since the Dutch settled on the banks of the Hudson, New York City
residents have gradually wrought devastation on the area’s marine
ecosystem. Yet it soon may be one of just a few urban centers in the
world boasting a “reef.”
In the wake of development work the New York City Economic
Development Corporation is conducting on the West Harlem waterfront,
the company has sought the assistance of HDR, an environmental
consulting firm, which suggested the installation of artificial reef
balls just off the emerging Waterfront Park developing on St. Clair
Place between 125th and 135th Streets.
EDC had to step up its environmental efforts in order to obtain permission for its proposed development.
According to the HDR Web site, “While human users would be able to
walk or bike along new waterfront pathways and fish from a recreational
pier, the underwater inhabitants in the harbor would be able to
maneuver around in a more natural environment created by a reef ball
Reef Ball technology has been used widely around the world as a
means of restoring ecosystems. The structures consist of
rough-textured, pH-balanced concrete with holes of varying sizes. They
create habitat complexity as water circulates through the structure and
promotes settling of marine organisms such as corals, algae, coralline
algae, and sponges.
According to HDR Project Manager Sarah Zappala, Reef Balls must be
site-specific, and can only be installed after a careful analysis of
the sediment type and hydrodynamics of an area.
HDR installed reef balls in the area in June 2006, according to
Zappala. The company states that it coordinated the “first use of Reef
Ball technology in New York Harbor.”
The Reef Ball field consists of 50 Reef Balls, each of which are three feet high, four feet wide, and spaced 40 feet apart.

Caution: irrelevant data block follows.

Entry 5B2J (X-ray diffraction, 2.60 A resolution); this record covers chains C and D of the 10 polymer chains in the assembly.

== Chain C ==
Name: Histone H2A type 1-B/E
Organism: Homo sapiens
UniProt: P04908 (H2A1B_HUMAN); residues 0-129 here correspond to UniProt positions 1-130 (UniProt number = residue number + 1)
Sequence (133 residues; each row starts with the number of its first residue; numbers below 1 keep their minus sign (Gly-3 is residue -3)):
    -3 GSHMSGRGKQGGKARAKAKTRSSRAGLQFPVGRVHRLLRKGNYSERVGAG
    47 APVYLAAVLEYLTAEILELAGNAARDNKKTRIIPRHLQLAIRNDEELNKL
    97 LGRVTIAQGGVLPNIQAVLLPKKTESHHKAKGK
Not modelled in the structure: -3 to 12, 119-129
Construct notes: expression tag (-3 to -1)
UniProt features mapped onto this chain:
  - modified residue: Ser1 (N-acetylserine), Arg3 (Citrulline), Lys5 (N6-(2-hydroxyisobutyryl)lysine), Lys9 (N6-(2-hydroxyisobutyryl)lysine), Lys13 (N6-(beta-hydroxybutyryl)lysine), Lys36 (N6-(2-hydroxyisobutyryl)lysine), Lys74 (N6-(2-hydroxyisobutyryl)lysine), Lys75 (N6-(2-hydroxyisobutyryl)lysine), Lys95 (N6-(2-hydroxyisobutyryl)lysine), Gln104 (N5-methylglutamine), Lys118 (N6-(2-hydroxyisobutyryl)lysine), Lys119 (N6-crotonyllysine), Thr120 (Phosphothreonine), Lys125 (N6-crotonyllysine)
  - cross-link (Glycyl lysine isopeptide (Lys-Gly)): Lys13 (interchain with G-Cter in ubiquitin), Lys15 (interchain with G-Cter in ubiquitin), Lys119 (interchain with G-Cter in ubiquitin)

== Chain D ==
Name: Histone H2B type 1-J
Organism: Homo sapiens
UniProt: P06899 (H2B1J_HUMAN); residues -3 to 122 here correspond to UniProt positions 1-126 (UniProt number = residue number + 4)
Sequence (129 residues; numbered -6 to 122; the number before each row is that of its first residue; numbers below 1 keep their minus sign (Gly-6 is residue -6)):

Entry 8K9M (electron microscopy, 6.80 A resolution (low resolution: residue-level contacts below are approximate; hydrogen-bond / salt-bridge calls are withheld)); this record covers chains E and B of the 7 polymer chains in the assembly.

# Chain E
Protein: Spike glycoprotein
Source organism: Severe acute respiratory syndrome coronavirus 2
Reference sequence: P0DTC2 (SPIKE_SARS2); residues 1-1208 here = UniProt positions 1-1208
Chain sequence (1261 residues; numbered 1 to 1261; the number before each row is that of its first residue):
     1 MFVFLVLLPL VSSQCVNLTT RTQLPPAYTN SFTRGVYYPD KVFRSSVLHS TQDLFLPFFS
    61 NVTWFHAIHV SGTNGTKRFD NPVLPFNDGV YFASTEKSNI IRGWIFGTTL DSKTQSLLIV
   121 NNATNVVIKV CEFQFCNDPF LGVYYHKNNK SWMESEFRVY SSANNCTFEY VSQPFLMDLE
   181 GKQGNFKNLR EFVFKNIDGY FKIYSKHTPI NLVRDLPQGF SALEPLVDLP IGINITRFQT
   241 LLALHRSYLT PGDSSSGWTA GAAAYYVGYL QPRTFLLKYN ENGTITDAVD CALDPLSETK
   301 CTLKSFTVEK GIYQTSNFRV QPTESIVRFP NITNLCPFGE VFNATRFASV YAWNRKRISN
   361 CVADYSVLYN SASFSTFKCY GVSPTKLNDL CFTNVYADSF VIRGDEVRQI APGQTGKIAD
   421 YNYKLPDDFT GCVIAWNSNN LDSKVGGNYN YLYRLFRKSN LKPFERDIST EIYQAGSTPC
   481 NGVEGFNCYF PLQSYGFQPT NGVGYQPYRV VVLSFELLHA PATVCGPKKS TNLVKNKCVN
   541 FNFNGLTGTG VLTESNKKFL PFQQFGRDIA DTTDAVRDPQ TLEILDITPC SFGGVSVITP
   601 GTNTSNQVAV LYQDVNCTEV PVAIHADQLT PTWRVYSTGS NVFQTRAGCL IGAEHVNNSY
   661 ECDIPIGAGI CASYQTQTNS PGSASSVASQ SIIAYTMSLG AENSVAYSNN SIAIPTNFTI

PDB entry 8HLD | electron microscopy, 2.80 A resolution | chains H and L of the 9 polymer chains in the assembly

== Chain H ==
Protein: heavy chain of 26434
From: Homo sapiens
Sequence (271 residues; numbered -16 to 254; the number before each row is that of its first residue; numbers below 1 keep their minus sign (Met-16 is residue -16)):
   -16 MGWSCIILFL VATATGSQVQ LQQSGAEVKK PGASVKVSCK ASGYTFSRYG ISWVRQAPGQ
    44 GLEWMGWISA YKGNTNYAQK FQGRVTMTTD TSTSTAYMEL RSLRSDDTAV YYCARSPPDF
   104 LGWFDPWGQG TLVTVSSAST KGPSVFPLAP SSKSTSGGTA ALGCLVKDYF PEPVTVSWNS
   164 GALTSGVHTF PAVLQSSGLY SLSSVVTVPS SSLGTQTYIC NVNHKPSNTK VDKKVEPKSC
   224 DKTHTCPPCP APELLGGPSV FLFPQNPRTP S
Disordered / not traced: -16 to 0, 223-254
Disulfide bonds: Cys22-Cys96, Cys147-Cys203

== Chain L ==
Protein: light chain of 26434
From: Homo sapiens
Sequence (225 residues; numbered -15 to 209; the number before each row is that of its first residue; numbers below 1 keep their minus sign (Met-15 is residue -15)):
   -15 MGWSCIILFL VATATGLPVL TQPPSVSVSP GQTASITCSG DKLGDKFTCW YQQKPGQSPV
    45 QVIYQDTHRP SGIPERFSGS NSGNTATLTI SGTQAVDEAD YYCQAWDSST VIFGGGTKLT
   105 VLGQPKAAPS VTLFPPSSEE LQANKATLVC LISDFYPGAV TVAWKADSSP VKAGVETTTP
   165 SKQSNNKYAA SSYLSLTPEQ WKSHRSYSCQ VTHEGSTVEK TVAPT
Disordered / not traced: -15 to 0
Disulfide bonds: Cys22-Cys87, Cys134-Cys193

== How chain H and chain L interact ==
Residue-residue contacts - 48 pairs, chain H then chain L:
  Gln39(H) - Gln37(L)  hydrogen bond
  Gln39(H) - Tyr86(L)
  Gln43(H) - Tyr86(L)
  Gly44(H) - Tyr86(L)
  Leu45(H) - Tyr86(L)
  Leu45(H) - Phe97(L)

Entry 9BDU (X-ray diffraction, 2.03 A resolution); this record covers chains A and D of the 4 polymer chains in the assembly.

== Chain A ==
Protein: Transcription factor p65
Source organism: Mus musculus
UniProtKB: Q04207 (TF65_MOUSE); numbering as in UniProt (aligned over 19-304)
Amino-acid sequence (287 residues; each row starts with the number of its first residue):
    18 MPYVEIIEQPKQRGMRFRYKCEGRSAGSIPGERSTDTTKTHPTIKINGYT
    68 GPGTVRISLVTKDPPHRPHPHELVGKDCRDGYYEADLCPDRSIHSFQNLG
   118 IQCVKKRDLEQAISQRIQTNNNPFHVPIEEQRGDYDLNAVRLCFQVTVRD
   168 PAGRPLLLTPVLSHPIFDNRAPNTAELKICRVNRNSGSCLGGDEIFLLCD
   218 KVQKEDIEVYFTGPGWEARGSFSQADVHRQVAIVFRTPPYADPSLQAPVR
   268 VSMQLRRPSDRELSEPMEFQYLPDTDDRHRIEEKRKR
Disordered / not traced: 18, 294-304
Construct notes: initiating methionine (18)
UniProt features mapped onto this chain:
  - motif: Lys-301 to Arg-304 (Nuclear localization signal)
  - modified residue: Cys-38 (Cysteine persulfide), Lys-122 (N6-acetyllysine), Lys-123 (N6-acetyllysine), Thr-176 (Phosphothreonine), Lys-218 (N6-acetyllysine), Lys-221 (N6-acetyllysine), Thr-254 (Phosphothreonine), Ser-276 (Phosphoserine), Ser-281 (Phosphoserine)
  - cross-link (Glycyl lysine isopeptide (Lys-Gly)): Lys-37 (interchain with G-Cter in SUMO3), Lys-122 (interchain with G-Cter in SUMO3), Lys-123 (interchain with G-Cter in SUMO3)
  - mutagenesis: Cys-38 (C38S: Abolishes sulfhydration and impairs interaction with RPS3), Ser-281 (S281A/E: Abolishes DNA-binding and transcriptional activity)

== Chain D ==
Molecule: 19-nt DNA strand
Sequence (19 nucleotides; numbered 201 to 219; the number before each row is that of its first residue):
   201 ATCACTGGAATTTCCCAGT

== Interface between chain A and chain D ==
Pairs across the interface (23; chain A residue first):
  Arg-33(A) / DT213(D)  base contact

HDR has monitored the area and its characteristics for the past year
and a half, taking freshwater samples from the reef area back to the
lab in order to assess the potential effects of the Reef Ball field on
Today, Zappala calls the project a “success.”
HDR representatives brought the project to the attention of the
Harlem community at a Community Board 9 meeting this March, and
according to CB9 Chair Pat Jones, the initiative was “well received.”
The technology has been so effective that city authorities are
considering installing Reef Balls at several other locations along the
One concern arising from this type of artificial ecosystem is that
New York residents who go fishing might consume dangerous transient
fish that have swum down from toxic waste areas upstream.
But Zappala contended that the fish in the artificial ecosystem are
the same ones that populated the waters before the Reef Balls were
“It’s people’s responsibility to check specific state park service
regulations on which fish to consume,” Zappala said. Moreover, the
development of the park will likely discourage fishing in the area.
The success of the Reef Ball project in West Harlem will likely draw
the attention of local authorities and potentially provide a way to
salvage New York’s marine ecosystem.